Next generation biorefineries will solve the food, biofuels, and environmental trilemma in the energy–food–water nexus


  • Y.-H Percival Zhang

    Corresponding author
    1. Institute for Critical Technology and Applied Science (ICTAS), Virginia Tech, Blacksburg, Virginia
    2. Gate Fuels Inc., Blacksburg, Virginia
    3. Cell-Free Bioinnovations Inc., Blacksburg, Virginia
    • Biological Systems Engineering Department, Virginia Tech, Blacksburg, Virginia
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Yi-Heng Percival Zhang, Biological Systems Engineering Department, Virginia Tech, 304 Seitz Hall, Blacksburg, VA 24061. Tel: 001-540-231-7414; Fax: 001-540-231-3199; E-mail:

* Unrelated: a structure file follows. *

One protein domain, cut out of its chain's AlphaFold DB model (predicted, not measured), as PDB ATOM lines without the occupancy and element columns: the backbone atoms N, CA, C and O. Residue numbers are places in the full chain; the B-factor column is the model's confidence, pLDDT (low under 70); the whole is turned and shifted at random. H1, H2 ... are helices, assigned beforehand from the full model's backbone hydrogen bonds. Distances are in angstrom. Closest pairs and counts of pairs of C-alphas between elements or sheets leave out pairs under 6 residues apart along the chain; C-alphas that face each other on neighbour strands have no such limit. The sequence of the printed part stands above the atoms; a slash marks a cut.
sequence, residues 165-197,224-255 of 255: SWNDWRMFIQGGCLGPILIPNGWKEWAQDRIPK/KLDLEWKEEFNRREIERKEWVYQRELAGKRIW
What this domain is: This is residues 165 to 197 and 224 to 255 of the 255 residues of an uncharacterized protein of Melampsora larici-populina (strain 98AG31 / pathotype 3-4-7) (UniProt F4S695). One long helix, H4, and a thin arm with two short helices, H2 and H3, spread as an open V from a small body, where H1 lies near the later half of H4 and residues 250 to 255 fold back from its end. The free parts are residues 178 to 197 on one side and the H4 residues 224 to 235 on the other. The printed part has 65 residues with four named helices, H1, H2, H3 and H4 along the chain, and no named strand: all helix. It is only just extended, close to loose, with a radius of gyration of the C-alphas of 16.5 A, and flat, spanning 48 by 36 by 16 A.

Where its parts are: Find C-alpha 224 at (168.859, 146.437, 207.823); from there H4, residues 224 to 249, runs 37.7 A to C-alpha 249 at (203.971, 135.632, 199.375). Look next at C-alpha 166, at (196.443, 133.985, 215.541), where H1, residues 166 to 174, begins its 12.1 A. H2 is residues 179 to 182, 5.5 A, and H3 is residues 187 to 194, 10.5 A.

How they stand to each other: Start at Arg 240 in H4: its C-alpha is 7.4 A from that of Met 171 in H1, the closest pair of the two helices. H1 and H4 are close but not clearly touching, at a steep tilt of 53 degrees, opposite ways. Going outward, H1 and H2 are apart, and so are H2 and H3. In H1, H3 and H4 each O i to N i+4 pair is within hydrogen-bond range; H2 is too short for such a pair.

The future roles of biomass and carbohydrate for meeting needs of food/feed, renewable materials, and transportation fuels (biofuels) remain controversial due to numerous issues, such as increasing food and feed needs, constraints of natural resources (land, water, phosphate, biomass, etc.), and limitations of natural photosynthesis, as well as competing energy conversion pathways and technologies. The goal of this opinion article is to clarify the future roles of biomass and biorefineries using quantitative data other than adjective words. In most scenarios, human beings could have enough biomass resource from plant photosynthesis for meeting the three goals at the same time: feeding 9 billion people, providing renewable materials, and producing transportation biofuels that could replace nearly all fossil fuel-based liquid fuels used in the land transportation in 2050. Land transport means will pass through transitions from internal combustion engines plus liquid fuels, to hybrid systems, to hydrogen fuel cell vehicles (FCVs), while battery electric vehicles (BEVs) could play a minor role. Next generation biorefineries based on artificial photosynthesis featuring ultra-high energy efficiency and low-water consumption could produce a large amount of carbohydrate and/or other biocommodities from hydrogen/electricity and CO2. In conclusion, it is time to develop next generation biorefineries, which will efficiently utilize nonfood biomass for the coproduction of multiple products from biofuels, biochemicals, to food/feed, and even store electricity/hydrogen by fixing CO2 to carbon-containing chemicals and biofuels. Next generation biorefineries will address the food, biofuels, and environment trilemma at the same time.